Standard of Identity
Petitioner also urges that to permit packers of Eastern and Southern oysters (ostrea virginica) the option of either labeling their product "Cove Oysters," or "Oysters," while requiring Western canners of the so-called "ostrea gigas" to label their product "Pacific Oysters," is to "unreasonably" give exclusive use of the generic term "oysters" to the Eastern and Southern packers when that term applies equally to both. With this we are inclined to agree.
The Food and Drug Act, 21 U.S.C.A. § 341, permits the Administrator to promulgate a reasonable definition and standard of identity "for any food, under its common or usual name so far as practicable."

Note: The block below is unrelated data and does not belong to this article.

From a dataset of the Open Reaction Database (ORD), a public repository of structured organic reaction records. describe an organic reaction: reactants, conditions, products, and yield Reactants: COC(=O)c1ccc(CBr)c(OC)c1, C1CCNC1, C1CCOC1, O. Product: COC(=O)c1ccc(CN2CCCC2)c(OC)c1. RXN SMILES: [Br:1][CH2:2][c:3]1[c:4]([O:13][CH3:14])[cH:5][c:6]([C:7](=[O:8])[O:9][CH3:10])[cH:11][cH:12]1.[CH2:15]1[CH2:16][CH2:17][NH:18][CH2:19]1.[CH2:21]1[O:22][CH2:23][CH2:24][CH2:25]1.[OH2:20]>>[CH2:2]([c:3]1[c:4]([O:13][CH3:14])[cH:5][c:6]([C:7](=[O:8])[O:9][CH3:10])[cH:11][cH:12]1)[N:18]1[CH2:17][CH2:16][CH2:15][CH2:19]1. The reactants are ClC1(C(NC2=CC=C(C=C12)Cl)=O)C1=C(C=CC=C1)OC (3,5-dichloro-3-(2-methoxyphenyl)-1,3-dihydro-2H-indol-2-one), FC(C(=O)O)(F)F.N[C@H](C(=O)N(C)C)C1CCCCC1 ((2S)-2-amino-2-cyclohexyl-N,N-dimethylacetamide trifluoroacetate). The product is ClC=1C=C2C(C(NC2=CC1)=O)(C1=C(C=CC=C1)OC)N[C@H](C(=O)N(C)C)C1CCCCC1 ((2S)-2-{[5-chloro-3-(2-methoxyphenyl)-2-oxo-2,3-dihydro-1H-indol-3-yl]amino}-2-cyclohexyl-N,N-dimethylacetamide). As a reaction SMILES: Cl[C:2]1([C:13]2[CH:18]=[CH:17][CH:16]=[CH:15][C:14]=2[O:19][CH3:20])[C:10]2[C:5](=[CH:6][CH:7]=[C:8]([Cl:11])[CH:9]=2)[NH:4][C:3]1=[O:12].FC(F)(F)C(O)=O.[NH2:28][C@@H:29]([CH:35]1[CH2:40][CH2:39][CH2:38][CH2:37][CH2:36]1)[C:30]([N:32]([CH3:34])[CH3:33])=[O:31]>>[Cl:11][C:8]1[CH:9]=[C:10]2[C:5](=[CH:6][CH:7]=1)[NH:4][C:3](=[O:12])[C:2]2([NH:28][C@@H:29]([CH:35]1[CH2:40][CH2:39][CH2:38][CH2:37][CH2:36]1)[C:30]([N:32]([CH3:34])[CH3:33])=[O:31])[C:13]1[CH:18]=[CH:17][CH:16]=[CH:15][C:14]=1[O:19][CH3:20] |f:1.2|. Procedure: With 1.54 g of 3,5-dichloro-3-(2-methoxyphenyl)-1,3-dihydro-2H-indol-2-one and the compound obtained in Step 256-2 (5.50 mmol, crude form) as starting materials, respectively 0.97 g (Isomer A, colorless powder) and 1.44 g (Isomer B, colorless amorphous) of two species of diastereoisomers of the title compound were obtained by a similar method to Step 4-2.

The Second Order, insofar as it related to standard of identity, was but a restatement of the First Order, and thus there is in effect but one order relating to standard of identity. It purports to regulate the entire oyster industry, thus on review it must be examined in the light of, and viewed against, the background of the entire industry. Even though a portion of an order, lifted from context, may be supported, we think that it may be extremely arbitrary, capricious and unreasonable when examined in the light and against the background of the order's entire effect. Such is the situation we find here.